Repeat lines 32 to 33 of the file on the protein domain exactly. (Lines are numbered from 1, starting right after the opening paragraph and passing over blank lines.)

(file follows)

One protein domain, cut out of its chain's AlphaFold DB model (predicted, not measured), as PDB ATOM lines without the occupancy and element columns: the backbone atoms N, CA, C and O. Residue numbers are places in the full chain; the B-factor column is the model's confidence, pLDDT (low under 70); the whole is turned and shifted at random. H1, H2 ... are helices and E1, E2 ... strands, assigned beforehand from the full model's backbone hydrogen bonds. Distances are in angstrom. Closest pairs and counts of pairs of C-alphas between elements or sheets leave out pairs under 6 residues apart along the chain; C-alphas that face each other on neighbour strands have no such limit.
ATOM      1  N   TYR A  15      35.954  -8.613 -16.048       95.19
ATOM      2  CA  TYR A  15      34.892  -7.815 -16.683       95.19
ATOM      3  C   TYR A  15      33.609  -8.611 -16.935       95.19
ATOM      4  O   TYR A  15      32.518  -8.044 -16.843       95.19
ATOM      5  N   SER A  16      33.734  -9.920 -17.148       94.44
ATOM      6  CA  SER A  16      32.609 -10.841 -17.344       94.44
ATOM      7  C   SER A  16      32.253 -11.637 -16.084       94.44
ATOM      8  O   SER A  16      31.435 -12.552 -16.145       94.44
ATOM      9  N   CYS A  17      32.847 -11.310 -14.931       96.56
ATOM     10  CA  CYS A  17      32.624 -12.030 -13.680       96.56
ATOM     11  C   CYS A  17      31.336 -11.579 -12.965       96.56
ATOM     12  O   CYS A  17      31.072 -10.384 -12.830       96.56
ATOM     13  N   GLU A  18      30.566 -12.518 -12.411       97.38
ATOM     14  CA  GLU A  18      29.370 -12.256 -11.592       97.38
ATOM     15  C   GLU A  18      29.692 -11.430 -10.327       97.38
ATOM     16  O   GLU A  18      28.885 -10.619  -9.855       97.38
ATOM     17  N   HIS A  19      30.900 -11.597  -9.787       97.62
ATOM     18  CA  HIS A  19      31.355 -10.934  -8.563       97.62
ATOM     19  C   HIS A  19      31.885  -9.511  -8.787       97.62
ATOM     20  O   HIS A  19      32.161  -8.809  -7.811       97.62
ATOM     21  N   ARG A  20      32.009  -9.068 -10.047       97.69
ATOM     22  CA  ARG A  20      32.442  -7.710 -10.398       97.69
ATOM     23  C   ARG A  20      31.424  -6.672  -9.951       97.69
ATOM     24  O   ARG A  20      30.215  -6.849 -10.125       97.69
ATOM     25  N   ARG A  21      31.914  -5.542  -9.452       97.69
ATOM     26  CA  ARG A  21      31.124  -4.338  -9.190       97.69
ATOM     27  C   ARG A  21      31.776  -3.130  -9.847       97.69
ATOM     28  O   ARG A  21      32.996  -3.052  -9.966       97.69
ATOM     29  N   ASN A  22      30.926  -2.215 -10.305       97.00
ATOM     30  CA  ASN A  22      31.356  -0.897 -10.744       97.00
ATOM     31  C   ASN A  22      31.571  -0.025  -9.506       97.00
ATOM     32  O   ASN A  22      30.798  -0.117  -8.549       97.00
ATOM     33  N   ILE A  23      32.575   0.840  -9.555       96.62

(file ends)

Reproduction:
ATOM     32  O   ASN A  22      30.798  -0.117  -8.549       97.00
ATOM     33  N   ILE A  23      32.575   0.840  -9.555       96.62